Usability Engineering, Data Infrastructure, and Information System Design & Development

A major component within the Cardioproof project is the analysis of clinical requirements including data, content of use, clinical workflow, and data requirements gathered by other work packages. This data is then used with the goal of analysing and solving usability and workflow-related problems,which prevent the application of modelling and simulation methods in clinical practice.

Proof of model-based cardiovascular prediction in clinical settings


The rapid development of modelling and hardware tools promises an ability of a patient specific modelling of blood flow in a human blood circulation. Thanks to EU-funded projects, such as Virtual Human Project or e-Heart, the first modelling tools are available. We aim to prove the ability of modelling tools to work in clinical settings by a validation of modelling predictions for two groups of patients: patients with an aortic valve disease and patients with a narrowing of the aorta called coarctation that is a congenital heart disease.

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Virtual Stenting


Aortic coarctation is a narrowing of the aorta in the region of the transition between the aortic arch and the descending aorta where the fetal ductus arteriosus is joined. It occurs in about 7% of all congenital heart defects. The high afterload induced by the stenosis can lead to ventricular dysfunction and thus a major therapy goal is to remove the pressure gradient. According to the AHA Guidelines, balloon angioplasty with stenting is a minimally invasive recommended therapy for patients with a systolic pressure gradient of more than 20 mmHg (Feltes, et al. 2011). optimal stent placement is however a non-trivial task.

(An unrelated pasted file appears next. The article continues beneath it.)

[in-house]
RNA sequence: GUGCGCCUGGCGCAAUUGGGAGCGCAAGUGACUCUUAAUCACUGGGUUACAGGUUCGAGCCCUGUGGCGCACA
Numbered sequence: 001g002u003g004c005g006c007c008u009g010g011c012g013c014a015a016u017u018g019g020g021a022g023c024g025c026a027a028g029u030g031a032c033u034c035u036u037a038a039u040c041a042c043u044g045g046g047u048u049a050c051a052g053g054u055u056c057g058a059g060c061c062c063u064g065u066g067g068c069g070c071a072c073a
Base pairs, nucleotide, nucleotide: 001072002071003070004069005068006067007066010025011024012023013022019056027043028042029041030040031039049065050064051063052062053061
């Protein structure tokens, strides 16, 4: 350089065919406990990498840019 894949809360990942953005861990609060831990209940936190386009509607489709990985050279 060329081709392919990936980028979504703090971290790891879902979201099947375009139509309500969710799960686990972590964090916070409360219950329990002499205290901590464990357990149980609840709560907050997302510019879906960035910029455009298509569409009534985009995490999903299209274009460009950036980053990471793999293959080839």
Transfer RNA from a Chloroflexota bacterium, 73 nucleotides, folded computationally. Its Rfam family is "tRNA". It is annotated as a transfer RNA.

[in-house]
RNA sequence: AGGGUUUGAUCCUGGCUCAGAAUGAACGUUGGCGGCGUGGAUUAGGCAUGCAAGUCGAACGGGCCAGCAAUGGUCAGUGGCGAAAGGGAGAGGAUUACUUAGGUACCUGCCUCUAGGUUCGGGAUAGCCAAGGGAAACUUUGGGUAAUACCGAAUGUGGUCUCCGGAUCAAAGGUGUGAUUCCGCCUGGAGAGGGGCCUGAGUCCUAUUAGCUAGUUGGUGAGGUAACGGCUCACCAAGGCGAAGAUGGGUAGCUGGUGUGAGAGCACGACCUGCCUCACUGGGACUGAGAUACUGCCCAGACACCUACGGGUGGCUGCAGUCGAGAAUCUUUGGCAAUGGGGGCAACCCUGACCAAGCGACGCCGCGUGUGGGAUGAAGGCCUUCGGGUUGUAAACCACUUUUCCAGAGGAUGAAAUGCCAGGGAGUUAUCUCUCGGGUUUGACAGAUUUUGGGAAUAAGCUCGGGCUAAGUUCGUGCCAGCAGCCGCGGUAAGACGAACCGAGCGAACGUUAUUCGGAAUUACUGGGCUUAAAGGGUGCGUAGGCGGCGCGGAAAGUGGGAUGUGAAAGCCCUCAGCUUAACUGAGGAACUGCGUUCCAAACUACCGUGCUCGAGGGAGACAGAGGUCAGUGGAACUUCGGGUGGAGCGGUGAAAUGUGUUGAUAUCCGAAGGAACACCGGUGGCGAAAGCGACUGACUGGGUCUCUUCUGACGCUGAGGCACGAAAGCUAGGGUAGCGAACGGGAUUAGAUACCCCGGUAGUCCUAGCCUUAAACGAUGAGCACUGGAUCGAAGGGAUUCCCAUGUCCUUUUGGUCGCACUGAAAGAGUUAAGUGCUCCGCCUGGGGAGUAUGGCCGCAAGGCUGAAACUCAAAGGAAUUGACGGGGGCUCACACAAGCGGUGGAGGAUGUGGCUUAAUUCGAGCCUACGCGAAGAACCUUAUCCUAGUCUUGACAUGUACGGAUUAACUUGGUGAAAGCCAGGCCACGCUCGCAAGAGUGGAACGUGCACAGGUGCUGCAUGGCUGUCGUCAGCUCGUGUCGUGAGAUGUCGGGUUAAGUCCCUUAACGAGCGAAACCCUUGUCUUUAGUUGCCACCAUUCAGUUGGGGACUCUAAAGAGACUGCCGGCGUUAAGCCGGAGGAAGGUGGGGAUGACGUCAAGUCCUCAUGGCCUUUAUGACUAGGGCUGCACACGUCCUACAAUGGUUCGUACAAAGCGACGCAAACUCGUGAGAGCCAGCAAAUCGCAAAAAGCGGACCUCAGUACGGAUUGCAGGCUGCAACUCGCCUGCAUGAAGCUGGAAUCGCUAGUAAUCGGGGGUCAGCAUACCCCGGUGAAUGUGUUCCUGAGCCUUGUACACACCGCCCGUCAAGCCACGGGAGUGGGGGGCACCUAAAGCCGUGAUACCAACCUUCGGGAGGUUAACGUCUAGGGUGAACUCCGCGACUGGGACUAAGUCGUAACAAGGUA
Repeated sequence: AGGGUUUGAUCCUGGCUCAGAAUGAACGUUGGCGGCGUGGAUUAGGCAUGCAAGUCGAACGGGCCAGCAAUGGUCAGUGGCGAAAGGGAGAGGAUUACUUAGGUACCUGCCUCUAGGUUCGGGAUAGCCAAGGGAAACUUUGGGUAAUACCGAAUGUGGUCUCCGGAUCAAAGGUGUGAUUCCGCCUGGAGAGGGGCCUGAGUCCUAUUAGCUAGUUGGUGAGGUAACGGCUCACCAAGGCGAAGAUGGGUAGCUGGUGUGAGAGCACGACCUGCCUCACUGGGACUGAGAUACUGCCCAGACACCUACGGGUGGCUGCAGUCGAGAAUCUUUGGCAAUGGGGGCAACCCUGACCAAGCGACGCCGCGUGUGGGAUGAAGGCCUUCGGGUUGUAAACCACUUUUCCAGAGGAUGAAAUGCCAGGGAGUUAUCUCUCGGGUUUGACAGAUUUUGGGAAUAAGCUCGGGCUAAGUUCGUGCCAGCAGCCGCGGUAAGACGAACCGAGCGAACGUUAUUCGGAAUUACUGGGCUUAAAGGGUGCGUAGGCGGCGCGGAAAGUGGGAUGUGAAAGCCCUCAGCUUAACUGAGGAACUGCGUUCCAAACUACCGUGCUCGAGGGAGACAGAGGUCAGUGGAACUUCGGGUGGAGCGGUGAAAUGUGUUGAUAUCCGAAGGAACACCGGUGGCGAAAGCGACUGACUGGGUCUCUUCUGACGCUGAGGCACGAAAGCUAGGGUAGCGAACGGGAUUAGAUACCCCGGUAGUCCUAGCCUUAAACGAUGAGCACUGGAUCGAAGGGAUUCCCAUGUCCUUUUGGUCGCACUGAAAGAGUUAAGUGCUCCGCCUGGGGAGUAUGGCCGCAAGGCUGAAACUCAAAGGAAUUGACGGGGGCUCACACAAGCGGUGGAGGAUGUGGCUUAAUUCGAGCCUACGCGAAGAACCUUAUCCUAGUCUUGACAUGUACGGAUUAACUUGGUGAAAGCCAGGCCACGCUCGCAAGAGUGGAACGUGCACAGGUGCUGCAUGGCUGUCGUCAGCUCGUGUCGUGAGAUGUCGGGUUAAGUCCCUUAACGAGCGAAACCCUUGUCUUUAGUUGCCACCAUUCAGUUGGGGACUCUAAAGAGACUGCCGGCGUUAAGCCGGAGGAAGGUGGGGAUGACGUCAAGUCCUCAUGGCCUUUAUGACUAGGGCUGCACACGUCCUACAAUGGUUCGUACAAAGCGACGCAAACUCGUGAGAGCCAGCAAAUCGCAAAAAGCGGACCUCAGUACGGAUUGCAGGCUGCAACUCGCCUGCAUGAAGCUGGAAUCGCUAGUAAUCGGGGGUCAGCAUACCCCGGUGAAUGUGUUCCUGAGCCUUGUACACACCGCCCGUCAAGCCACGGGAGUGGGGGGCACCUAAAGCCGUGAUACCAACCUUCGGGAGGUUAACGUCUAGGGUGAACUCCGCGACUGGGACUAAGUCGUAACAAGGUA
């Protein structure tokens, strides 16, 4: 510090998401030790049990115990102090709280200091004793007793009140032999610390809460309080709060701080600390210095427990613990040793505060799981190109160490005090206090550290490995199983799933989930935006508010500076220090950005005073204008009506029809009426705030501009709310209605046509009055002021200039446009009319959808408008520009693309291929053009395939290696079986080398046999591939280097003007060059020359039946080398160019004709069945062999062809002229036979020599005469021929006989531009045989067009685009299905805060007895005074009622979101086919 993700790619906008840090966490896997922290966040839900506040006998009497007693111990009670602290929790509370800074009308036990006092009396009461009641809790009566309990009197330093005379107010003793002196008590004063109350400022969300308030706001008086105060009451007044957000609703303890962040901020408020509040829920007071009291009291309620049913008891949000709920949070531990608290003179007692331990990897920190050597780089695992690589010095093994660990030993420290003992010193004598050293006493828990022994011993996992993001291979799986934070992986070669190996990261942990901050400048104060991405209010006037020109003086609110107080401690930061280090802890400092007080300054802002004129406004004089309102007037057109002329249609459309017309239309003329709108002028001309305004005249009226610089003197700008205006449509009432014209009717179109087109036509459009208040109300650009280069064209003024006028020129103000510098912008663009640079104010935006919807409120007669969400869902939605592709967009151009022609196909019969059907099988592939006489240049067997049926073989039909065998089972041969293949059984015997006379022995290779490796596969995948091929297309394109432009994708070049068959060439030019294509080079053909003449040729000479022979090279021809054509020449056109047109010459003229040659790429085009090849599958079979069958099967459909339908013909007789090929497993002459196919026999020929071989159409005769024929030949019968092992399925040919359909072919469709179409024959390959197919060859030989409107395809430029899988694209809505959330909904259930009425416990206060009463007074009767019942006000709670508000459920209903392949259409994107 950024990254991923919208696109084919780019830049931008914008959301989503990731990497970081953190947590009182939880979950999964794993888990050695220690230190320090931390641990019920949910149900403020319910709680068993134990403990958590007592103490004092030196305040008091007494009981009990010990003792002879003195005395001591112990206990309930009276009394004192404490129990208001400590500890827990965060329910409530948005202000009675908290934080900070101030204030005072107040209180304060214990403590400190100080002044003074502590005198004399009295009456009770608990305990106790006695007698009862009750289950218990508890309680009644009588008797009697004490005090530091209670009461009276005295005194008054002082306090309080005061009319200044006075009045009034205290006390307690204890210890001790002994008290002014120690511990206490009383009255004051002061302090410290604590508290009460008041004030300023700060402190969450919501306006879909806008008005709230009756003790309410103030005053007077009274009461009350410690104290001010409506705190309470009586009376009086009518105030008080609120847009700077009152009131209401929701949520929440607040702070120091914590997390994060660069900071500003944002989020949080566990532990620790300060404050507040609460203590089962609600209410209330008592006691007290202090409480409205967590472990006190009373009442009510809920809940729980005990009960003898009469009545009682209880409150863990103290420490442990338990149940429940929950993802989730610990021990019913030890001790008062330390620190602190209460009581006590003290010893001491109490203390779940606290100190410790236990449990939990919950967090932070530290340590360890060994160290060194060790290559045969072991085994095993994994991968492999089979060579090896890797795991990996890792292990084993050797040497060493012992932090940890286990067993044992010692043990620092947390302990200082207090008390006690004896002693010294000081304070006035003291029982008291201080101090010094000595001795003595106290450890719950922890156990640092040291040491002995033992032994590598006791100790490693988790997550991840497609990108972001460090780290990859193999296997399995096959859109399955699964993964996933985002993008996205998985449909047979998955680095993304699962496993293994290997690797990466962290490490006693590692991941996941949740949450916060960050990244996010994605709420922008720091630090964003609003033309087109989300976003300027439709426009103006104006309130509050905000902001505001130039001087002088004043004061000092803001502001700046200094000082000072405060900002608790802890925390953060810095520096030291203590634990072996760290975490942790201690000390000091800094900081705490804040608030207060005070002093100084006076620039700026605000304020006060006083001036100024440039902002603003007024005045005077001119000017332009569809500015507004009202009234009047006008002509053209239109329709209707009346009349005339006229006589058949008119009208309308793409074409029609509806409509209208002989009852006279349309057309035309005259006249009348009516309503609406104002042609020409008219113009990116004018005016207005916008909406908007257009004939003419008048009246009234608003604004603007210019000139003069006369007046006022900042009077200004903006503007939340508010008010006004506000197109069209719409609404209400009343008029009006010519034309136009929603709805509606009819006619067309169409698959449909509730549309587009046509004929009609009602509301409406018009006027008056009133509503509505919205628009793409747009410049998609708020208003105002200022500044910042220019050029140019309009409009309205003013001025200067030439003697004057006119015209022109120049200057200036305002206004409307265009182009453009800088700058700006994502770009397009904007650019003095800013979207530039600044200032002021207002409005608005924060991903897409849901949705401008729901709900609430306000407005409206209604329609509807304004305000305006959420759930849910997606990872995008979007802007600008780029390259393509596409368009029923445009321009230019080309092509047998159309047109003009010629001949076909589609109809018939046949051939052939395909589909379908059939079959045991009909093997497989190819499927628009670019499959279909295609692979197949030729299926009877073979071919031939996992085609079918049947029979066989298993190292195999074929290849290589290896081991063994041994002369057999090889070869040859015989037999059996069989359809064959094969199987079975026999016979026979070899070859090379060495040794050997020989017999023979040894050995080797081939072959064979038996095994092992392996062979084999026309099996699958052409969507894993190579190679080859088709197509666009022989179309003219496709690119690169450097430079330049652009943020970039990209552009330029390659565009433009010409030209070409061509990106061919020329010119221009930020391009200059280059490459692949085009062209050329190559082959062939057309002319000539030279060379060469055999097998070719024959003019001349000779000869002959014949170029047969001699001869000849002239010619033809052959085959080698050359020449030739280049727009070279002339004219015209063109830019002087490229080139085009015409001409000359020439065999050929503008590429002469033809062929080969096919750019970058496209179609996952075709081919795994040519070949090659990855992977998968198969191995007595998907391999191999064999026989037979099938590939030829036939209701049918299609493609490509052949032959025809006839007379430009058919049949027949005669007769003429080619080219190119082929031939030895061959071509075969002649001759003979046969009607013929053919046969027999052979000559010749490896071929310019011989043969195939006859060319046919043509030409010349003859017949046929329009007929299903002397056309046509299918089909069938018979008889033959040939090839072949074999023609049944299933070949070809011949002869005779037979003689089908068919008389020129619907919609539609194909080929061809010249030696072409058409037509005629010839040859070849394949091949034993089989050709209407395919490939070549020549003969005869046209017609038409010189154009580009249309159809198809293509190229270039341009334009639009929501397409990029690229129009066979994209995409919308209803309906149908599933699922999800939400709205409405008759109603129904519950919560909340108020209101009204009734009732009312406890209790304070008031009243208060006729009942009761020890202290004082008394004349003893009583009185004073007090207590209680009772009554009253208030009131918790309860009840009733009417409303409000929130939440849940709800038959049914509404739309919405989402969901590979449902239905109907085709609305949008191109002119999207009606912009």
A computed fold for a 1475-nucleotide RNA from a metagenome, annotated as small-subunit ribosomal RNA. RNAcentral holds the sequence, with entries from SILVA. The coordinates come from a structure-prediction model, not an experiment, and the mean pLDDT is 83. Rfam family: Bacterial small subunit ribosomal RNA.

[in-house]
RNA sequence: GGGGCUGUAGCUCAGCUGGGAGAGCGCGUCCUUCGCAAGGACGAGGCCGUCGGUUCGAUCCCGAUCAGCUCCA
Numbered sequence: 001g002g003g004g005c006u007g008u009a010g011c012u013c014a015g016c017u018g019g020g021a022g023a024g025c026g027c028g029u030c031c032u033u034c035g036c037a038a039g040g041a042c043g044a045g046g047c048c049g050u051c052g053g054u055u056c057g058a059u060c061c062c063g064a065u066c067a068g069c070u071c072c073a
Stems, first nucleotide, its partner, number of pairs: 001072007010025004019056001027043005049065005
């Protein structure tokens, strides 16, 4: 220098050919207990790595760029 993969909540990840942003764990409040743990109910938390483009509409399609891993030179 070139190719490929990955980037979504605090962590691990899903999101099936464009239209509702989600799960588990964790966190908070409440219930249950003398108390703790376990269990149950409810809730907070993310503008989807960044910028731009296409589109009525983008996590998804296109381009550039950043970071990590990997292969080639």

Physics developments and protocol optimisation at GOSH

Great Ormond Street Hospital (GOSH) is the biggest paedi- atric hospital in the UK and the Cardiac Unit is the big- gest paediatric congenital heart disease unit in Europe. Our centre for cardiovascular imaging at GOSH performed 1000 clinical scans and 500 research scans in 2013-2014 with a projected 50% increase in numbers for 2014-2015. In the MR (Magneto Resonance) Physics Development Group we augment the work of the Imaging Service at GOSH by significantly reducing scan times for routine imaging and increasing the numbers of children who can be scanned without anaesthesia. The Cardioproof protocol is extremely long with significant additional scanning required over and above routine clinical imaging. This may prolong scans times to over 1.5 hours, which is unacceptable to most patients in our population. Therefore, we have made a significant attempt to speed up the protocol by developing new accelerated sequences.

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CARDIOPROOF ‘s Bootstrapped Infrastructure

One of the central pillars of Cardioproof is the technical infrastructure that enables the safe hosting, transmission and analysis of the pa- tient data on which the project relies. Gnúbila, with consultation from clinical and technical partners, has put in place the first version of the infrastructure for the Cardioproof project. This infrastructure has been built on top on the ongoing FP7 project MD-Paedigree, as an extension to it, in order to make best use of time, effort and funding.

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